I thought this would be a great topic for a newsletter because many of you who use QuickBooks also use Paypal.
I have a colleague who went through a NIGHTMARE with Paypal. It’s too bad we didn’t talk BEFORE it happened, because my tip probably would have prevented it altogether. He gets a lot of spam claiming to be Paypal. Here’s what he shared with me:
“I just deleted a ‘Paypal Security problem’ email from my mailbox. I get these once every 3rd month after my Paypal account was hijacked. It took me weeks and a new bank account to get my money (2000$) back, not to mention new account, card, etc…”
The email he is referring to is a bogus email claiming to be from Paypal. I’m not sure exactly HOW his Paypal account got hacked, but he had $2,000 stolen and spent weeks to get it back. Not good.
Here’s a tip I developed to curb this type of problem. I recommend it to everybody who uses Paypal. Here’s what I told him:
“I use THREE accounts: the Paypal account, a bank account attached to the Paypal account, and another bank account attached to the first bank account.
At regular intervals the money is transferred from Paypal to the first bank account, then immediately transferred to the second bank account. Both the Paypal account and the first bank account have low balances at all times. If the paypal account gets hacked it won’t have much in there, and if paypal decided to deduct money from the first bank account it won’t have much in there either.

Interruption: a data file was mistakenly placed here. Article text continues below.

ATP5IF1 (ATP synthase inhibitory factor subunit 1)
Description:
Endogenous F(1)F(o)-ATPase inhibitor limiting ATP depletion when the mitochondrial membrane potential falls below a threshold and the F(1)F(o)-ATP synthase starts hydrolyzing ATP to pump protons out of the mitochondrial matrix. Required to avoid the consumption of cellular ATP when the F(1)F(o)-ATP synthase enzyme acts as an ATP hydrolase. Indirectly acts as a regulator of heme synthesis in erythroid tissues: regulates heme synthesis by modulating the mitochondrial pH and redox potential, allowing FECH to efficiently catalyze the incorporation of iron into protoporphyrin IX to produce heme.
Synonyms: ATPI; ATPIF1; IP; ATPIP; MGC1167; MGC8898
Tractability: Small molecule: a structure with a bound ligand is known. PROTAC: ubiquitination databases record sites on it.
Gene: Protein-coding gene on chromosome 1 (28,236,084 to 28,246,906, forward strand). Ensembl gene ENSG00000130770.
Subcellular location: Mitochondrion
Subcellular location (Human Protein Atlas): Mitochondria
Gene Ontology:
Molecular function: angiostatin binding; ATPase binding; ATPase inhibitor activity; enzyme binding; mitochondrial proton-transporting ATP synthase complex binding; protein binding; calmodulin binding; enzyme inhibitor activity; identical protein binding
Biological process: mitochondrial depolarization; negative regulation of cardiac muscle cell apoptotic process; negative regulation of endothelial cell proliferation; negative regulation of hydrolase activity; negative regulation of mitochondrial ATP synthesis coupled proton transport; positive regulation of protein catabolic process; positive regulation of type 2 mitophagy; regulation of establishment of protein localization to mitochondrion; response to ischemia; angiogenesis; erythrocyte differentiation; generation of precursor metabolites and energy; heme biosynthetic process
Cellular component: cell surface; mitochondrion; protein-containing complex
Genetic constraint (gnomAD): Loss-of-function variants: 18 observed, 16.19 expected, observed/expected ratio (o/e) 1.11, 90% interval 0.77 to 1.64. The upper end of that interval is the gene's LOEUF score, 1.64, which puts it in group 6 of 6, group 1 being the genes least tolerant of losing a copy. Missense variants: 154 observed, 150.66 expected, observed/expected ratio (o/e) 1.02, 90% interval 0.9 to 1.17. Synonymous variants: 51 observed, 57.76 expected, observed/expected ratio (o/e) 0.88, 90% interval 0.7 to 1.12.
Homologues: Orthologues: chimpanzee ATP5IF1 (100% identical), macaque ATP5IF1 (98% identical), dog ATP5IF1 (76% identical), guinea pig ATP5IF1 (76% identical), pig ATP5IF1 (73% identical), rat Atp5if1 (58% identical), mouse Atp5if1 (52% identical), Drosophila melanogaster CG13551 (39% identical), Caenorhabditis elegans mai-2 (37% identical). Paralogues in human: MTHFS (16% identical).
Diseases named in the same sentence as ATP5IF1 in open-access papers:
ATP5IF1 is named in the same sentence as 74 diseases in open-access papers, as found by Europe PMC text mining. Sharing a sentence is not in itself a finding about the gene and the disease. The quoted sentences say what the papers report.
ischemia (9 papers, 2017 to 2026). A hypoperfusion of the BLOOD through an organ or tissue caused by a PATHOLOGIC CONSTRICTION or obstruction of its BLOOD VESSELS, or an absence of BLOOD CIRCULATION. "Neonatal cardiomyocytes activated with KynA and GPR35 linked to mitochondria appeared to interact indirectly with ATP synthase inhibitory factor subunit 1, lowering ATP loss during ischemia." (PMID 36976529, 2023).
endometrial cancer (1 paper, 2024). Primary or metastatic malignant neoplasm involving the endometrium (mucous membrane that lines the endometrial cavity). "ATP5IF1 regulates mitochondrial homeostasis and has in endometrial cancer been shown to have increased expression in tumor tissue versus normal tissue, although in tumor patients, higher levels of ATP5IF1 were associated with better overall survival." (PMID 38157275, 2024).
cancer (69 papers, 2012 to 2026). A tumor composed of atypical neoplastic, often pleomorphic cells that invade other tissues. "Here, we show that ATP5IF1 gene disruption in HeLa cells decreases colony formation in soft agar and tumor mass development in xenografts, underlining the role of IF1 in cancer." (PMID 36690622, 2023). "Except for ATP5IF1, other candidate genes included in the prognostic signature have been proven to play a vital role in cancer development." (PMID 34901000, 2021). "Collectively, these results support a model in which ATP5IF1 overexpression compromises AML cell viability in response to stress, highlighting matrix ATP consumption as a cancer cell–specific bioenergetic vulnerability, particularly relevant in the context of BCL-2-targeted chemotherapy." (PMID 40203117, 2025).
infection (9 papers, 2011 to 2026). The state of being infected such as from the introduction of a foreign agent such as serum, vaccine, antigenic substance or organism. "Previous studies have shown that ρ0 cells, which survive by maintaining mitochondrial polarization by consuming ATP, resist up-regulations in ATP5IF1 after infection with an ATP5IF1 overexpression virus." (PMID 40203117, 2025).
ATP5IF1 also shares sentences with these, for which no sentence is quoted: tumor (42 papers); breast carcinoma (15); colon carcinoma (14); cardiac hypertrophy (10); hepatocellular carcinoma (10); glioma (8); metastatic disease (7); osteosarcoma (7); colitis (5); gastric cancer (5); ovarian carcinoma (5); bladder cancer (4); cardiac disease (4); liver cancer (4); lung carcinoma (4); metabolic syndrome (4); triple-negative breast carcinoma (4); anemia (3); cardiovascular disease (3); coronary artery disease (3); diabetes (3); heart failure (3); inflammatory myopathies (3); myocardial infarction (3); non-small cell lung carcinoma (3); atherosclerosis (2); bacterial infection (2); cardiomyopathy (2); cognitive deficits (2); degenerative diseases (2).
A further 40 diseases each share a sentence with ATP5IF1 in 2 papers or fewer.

Obviously this doesn’t PREVENT a hack or some other fraudulent activity, but when balances are low in vulnerable accounts then there’s less headache to deal with if there IS a problem.”
Moral of the story:
Don’t let money accumulate your Paypal account. If there’s no money in there, then there’s no problem if it gets hacked. Zero out the balance VERY REGULARLY to another account, then immediately transfer THAT MONEY into another account. It takes 5 minutes to do if you have online access to all accounts.
To your safety on the Internet!